Christopher K. Quinsey, MD is an OBGYN providing compassionate, thorough and attentive care for women and their health care needs in Lake Mary, Sanford, Longwood, Altamonte Spings, Orlando, and throughout Volusia county.
What is puberty?
When does puberty start?
What changes occur during puberty?
- You grow taller and gain weight.
- Your hips may get wider.
- Your breasts grow.
- You grow hair under your arms and around the vulva.
- Your body odor may change.
- You may get acne or pimples.
- You get your first menstrual period (also called menstruation).
How will my breasts change?
What is menstruation?
When does menstruation begin?
How long do menstrual periods last?
How can I prepare for my menstrual period?
How do pads and tampons work?
How often should I change my pad or tampon?
Do menstrual periods cause discomfort?
How can I ease cramps?
- Take ibuprofen or naproxen sodium (if you do not have an allergy to aspirin or severe asthma).
- Place a heating pad on your abdomen or lower back.
What problems with my menstrual period should I see my doctor about?
- You are 15 years old and have not had a period.
- Your periods were regular each month and then they stopped being regular.
- Your period comes more often than every 21 days or less often than every 45 days.
- Your periods come 90 days apart (even if that happens only once).
- Your periods last more than 7 days.
- Your periods are so heavy that you have to change pads or tampons often (more than once every 1–2 hours).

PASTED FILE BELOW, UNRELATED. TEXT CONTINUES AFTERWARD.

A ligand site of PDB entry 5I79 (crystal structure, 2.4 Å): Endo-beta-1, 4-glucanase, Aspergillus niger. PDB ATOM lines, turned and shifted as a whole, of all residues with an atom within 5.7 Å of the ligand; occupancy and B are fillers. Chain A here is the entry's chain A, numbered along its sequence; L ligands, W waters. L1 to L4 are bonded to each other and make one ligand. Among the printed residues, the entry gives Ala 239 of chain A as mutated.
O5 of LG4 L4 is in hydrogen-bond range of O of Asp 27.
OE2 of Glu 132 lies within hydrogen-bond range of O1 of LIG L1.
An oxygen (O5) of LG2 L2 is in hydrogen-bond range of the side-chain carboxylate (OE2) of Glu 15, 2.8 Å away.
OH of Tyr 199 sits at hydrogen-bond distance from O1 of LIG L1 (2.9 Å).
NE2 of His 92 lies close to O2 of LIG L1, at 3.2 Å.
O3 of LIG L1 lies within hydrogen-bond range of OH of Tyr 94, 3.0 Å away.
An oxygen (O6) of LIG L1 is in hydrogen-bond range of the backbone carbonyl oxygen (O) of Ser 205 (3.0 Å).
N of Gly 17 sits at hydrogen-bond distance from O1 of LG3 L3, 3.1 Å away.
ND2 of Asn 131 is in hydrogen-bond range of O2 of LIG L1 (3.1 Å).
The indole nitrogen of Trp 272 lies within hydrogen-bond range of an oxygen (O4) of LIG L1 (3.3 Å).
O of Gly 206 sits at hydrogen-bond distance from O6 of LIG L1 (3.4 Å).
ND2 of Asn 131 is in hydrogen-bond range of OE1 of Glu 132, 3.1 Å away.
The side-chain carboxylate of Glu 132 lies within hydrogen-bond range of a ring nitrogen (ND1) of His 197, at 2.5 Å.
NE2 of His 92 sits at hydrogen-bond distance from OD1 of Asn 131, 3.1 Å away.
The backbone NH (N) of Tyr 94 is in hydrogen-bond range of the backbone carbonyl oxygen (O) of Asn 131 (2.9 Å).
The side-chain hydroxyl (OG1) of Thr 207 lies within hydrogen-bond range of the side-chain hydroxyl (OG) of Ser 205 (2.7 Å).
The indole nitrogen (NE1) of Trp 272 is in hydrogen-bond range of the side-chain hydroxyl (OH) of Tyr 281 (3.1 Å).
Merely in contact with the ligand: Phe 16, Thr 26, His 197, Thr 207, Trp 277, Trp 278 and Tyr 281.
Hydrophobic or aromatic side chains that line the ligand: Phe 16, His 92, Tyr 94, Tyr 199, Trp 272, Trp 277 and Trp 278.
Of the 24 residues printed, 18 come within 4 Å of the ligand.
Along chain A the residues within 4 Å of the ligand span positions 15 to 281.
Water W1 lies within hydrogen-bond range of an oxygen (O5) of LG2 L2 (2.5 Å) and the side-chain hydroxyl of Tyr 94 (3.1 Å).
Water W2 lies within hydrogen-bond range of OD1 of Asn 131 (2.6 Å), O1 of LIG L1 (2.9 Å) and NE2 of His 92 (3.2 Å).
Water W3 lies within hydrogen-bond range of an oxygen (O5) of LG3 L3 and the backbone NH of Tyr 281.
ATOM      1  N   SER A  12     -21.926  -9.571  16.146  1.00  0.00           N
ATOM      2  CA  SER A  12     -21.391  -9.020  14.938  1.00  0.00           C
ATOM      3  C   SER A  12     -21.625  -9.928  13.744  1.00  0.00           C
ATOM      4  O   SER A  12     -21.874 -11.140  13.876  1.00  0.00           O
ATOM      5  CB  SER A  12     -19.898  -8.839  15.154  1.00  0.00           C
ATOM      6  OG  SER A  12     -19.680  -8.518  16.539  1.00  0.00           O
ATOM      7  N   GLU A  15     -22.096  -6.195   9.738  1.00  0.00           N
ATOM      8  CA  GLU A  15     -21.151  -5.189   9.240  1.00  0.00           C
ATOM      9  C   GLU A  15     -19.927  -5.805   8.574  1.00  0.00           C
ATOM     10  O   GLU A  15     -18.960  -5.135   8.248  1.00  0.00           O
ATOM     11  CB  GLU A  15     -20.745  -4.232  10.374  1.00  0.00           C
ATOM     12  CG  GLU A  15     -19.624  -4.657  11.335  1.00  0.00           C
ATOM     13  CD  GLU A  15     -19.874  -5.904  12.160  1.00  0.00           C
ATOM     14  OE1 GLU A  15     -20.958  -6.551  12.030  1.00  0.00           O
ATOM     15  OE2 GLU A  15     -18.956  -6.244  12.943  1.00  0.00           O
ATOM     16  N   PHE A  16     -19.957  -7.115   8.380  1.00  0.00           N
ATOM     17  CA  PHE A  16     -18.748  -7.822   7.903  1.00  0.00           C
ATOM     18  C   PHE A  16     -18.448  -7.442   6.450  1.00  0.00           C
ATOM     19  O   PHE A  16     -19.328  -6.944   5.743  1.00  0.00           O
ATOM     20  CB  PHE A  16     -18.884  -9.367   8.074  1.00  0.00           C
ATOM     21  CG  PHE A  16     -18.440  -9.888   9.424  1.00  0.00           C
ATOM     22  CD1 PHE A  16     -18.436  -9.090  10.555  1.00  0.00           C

- You have bad cramps that keep you from doing your regular activities and they are not helped by pain relievers.
When should I begin seeing an obstetrician–gynecologist?
What is acne?
What can I do if I get acne?
Egg: The female reproductive cell produced in and released from the ovaries; also called the ovum.
Fallopian Tubes: Tubes through which an egg travels from the ovary to the uterus.
Hormones: Substances produced by the body to control the functions of various organs.
Menstruation: The blood and tissue that comes from the uterus each month when an egg is not fertilized (also called your menstrual period).
Obstetrician–Gynecologist: A physician with special skills, training, and education in women’s health.
Ovaries: Two glands, located on either side of the uterus, that contain the eggs released at ovulation and that produce hormones.
Puberty: The stage of life when the reproductive organs start to function and other sex features develop.
Sexual Intercourse: The act of the penis of the male entering the vagina of the female (also called “having sex” or “making love”).
Sperm: The male sex cell produced in the testes that can fertilize the egg from the female.
Uterus: A muscular organ located in the female pelvis that contains and nourishes the developing fetus during pregnancy.
Vagina: A tube-like structure surrounded by muscles leading from the uterus to the outside of the body.
Vulva: The external female genital area.